As mentioned, Engel has been solid in center field, and the defensive progress also has been especially prominent at the shortstop position where Tim Anderson has become as efficient as any shortstop in baseball since the All-Star game. He's been charged with just three errors in that span, one of which was a throwing error. Last year's Gold Glovers Andrelton Simmons of the Angels and the Giants' Brandon Crawford have committed, three and six, respectively.

Not only has Anderson become much more sure-handed on routine ground balls, fielding the ball more in the center of his body rather than on the side, he goes into the hole as well as anyone. The kid has a bullet of an arm, which has been on display for balls hit into the hole. Anderson had one of the greatest games of his career on Sunday with a homer and two doubles along with his stellar defense.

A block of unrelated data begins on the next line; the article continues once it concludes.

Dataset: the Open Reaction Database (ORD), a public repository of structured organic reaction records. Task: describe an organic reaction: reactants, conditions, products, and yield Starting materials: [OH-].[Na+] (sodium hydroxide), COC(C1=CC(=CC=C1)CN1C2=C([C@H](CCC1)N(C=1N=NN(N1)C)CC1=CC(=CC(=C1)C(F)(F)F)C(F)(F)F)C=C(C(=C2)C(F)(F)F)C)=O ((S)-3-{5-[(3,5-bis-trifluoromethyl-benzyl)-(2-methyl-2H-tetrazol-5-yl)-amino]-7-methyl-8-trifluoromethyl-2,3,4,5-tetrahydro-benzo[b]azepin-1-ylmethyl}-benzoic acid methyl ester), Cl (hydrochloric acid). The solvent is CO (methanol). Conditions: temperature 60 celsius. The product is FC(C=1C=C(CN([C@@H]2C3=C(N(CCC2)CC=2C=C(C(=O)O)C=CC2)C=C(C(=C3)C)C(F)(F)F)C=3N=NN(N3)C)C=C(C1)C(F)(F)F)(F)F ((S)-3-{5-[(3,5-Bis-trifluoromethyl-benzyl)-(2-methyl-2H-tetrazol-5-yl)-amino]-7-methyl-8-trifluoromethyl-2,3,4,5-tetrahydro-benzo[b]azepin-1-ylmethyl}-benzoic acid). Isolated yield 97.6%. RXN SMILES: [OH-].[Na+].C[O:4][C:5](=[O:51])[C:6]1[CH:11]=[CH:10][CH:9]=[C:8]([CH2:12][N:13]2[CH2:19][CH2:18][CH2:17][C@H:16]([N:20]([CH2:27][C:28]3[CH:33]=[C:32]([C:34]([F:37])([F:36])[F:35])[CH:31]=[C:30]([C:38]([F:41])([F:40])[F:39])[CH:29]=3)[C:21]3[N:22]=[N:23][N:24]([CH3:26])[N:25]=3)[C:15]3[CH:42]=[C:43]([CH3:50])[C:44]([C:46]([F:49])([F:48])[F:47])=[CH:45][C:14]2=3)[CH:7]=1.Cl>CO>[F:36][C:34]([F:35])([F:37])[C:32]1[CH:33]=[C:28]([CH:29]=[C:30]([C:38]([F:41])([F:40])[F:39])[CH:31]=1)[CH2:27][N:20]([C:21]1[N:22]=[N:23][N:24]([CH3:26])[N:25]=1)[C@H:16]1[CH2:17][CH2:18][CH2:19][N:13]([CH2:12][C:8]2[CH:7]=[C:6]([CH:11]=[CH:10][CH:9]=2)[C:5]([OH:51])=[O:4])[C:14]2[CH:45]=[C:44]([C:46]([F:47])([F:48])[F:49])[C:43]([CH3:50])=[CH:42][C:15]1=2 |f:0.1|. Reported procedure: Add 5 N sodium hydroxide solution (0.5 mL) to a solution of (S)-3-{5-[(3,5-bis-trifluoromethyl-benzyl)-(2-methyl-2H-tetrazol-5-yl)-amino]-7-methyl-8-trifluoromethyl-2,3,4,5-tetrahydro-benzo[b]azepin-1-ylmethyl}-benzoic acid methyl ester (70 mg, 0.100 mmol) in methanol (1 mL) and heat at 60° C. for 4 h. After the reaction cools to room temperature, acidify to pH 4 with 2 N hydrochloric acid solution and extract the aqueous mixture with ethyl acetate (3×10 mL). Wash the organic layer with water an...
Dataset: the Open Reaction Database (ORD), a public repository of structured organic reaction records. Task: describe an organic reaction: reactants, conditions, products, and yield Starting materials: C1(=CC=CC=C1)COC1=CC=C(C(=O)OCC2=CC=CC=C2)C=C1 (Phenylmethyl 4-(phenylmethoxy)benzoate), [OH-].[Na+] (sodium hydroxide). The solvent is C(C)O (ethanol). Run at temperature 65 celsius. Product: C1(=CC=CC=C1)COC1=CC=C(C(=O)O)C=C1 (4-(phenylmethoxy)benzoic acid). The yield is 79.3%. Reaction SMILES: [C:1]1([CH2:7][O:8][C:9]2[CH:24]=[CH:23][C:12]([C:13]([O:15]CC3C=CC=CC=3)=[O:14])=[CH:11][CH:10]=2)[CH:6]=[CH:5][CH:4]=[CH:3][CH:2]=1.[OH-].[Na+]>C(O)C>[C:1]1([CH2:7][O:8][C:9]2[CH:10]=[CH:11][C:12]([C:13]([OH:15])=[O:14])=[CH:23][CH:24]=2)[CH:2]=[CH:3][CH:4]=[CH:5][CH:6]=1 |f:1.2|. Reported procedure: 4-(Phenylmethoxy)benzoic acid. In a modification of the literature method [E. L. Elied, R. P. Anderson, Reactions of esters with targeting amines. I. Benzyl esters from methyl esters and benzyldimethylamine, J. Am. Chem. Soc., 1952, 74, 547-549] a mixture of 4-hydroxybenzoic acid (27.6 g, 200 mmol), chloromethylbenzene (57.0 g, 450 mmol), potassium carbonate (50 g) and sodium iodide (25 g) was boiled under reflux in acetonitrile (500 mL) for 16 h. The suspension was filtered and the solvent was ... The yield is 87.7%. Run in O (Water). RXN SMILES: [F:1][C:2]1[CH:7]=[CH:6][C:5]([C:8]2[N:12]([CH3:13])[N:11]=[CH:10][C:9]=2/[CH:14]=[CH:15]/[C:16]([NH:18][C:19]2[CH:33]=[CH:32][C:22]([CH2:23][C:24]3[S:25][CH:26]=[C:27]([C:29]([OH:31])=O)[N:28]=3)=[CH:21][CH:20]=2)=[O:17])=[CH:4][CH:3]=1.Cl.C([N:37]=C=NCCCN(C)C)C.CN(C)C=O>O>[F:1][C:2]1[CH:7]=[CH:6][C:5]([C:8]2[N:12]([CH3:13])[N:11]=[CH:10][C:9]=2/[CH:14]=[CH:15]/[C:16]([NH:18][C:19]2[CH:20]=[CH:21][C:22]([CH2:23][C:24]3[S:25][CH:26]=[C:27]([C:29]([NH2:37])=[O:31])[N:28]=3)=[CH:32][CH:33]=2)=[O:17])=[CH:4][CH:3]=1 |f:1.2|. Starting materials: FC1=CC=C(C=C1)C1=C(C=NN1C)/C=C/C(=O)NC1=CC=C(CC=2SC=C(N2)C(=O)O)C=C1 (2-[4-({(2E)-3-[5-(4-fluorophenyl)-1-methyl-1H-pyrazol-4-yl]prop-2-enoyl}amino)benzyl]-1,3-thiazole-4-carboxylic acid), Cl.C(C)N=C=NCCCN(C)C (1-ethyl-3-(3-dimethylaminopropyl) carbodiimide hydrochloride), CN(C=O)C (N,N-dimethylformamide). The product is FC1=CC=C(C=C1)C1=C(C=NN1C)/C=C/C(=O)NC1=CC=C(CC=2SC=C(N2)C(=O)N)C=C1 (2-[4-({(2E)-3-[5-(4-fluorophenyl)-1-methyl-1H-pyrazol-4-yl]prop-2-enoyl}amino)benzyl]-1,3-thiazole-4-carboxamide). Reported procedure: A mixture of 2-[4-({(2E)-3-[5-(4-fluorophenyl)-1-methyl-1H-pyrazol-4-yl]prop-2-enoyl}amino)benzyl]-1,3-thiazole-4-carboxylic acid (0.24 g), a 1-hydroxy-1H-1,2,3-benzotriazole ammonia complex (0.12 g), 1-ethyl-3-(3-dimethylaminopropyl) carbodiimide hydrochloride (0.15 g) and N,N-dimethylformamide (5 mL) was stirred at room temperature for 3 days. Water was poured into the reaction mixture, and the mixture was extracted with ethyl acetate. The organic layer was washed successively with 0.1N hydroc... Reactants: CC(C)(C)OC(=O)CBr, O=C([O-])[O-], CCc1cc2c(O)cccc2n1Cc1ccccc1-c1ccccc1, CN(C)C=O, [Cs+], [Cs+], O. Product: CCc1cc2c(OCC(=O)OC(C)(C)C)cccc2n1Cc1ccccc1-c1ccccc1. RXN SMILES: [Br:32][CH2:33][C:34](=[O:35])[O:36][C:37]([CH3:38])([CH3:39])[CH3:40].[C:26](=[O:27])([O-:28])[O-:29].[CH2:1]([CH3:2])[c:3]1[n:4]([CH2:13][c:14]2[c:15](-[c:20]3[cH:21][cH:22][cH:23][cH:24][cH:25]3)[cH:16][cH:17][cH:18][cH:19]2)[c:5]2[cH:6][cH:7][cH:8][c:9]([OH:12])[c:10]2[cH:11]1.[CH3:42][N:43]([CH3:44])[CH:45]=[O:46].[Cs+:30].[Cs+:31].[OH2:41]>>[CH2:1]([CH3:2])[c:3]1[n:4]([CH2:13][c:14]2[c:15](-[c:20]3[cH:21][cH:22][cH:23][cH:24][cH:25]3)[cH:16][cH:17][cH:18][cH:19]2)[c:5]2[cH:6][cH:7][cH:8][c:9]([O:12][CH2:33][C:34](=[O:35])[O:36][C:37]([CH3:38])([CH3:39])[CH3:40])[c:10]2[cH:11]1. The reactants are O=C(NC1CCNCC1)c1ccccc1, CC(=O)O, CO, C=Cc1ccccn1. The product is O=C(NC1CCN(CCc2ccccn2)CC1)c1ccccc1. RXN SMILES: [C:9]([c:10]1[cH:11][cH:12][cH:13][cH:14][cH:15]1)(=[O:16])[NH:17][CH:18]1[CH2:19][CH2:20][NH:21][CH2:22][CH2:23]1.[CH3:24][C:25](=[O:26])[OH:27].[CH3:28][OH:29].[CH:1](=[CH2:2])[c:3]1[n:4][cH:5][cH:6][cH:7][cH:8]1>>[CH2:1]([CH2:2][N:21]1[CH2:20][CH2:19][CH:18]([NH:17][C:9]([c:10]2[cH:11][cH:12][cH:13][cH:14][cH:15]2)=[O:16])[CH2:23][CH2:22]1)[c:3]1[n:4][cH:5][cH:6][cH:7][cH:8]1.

Much has been conjectured about the managing skills of Ricky Renteria, and his future is yet to be determined. However, he and his coaches need to be recognized for the progress of some of the players like Engel and Anderson. They didn't simply improve and mature on their own. It's not a stretch to conclude that they've been listening to their mentors and working hard to get better.

The prognosis for September would seem to indicate that the resurgence will continue. The Sox have 16 games remaining against teams with losing records while meeting Cleveland for six games and the Cubs for three.

While heart rates might not detonate over the Sox' and Tigers' battle for third place in the Central Division - they're tied going into the three-game set beginning Monday - another few homers by Palka and some game-saving catches by Engel will aid in keeping a positive outlook before the autumn colors arrive.

Former Bill Veeck bar buddy Roger Wallenstein is our White Sox correspondent. He welcomes your comments.